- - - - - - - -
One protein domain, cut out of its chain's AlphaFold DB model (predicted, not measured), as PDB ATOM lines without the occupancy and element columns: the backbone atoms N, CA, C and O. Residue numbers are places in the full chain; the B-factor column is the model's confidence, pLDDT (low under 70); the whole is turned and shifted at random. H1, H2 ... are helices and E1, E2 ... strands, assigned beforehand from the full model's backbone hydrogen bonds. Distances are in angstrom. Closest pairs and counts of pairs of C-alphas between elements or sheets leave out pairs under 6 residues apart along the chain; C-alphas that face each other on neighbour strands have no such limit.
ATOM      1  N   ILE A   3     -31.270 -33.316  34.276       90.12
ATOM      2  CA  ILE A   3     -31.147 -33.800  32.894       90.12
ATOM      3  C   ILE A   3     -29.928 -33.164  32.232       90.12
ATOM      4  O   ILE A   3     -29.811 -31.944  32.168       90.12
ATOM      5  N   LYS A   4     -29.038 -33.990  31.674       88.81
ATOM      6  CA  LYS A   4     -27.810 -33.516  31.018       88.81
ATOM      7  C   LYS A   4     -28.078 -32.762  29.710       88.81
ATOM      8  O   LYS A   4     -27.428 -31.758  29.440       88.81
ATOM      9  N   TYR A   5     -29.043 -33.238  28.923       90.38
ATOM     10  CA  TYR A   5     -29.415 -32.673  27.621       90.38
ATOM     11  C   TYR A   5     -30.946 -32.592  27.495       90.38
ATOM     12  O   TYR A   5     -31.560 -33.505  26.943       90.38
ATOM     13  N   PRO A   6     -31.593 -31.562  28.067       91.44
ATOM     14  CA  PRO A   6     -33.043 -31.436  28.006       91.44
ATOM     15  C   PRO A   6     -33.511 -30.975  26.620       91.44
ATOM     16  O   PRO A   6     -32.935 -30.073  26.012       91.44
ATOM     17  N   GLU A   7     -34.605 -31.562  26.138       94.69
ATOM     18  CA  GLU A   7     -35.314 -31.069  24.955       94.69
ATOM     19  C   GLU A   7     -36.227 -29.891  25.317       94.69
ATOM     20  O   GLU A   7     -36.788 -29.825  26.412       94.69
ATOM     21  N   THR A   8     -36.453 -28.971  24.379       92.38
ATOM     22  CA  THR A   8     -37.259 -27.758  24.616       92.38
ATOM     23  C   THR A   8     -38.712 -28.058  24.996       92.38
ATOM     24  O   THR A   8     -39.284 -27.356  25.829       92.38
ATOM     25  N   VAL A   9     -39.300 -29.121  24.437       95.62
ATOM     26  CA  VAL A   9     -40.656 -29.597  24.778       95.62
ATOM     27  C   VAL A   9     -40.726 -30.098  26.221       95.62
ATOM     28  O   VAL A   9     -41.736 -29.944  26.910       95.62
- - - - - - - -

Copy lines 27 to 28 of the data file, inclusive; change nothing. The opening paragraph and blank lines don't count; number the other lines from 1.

ATOM     27  C   VAL A   9     -40.726 -30.098  26.221       95.62
ATOM     28  O   VAL A   9     -41.736 -29.944  26.910       95.62